Thérèse Oulton

Marlborough | London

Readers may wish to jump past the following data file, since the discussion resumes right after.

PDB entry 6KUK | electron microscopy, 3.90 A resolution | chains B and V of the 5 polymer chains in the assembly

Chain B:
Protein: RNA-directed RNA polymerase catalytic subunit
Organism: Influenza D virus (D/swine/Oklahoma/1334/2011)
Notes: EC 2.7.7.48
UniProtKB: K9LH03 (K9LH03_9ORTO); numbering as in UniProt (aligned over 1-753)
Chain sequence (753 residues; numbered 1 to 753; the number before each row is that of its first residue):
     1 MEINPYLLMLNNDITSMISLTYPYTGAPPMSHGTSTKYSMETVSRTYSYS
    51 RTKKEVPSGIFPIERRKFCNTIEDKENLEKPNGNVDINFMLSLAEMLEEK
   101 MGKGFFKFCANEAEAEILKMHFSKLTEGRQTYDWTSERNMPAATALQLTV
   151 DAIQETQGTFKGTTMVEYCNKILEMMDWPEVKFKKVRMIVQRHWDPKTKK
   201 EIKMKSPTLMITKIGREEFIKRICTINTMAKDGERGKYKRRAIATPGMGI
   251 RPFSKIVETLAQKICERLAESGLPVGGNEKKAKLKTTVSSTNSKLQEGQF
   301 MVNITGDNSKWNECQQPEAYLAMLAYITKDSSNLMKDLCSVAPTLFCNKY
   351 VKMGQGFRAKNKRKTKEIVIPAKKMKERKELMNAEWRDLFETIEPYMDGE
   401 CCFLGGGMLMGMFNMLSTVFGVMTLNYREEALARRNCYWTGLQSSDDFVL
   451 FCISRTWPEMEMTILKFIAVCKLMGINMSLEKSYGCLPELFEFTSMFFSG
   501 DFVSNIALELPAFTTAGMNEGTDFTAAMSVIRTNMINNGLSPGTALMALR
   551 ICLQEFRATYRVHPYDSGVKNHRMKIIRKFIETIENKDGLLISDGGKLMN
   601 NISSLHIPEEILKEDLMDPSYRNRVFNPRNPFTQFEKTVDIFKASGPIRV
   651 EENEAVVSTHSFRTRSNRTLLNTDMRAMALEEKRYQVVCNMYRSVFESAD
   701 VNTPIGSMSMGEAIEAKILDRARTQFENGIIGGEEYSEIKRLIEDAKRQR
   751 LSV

Someone wrote a piece on Thérèse Oulton and titled it Fairy Craft; there have been others in a like vein: Painted Dreams, Marketing Magic, In the Dark Wood. No one, let alone a babe, could possibly find a path through the metaphorical thickets, the choked vegetative folds of Oulton’s painterly world. They would die for lack of air. Ambitious early works like Space for Leda, 1983, and Old Gold, 1984, were fit for the gods, or rather goddesses. The kind of thing a latter-day Artemesia Gentilleschi might have painted were she not compelled to do Judith topping Holofernes. Since then Oulton seems to have fallen to earth, even penetrated its bowels—there are quantities of fire and brimstone in Tremolite, Precipitate, and in Alloy (all works in this show 1989), a surfeit of that “yellow fever” which so drove Thackeray to distraction in late Turner. There are also younger ghosts invoked in these

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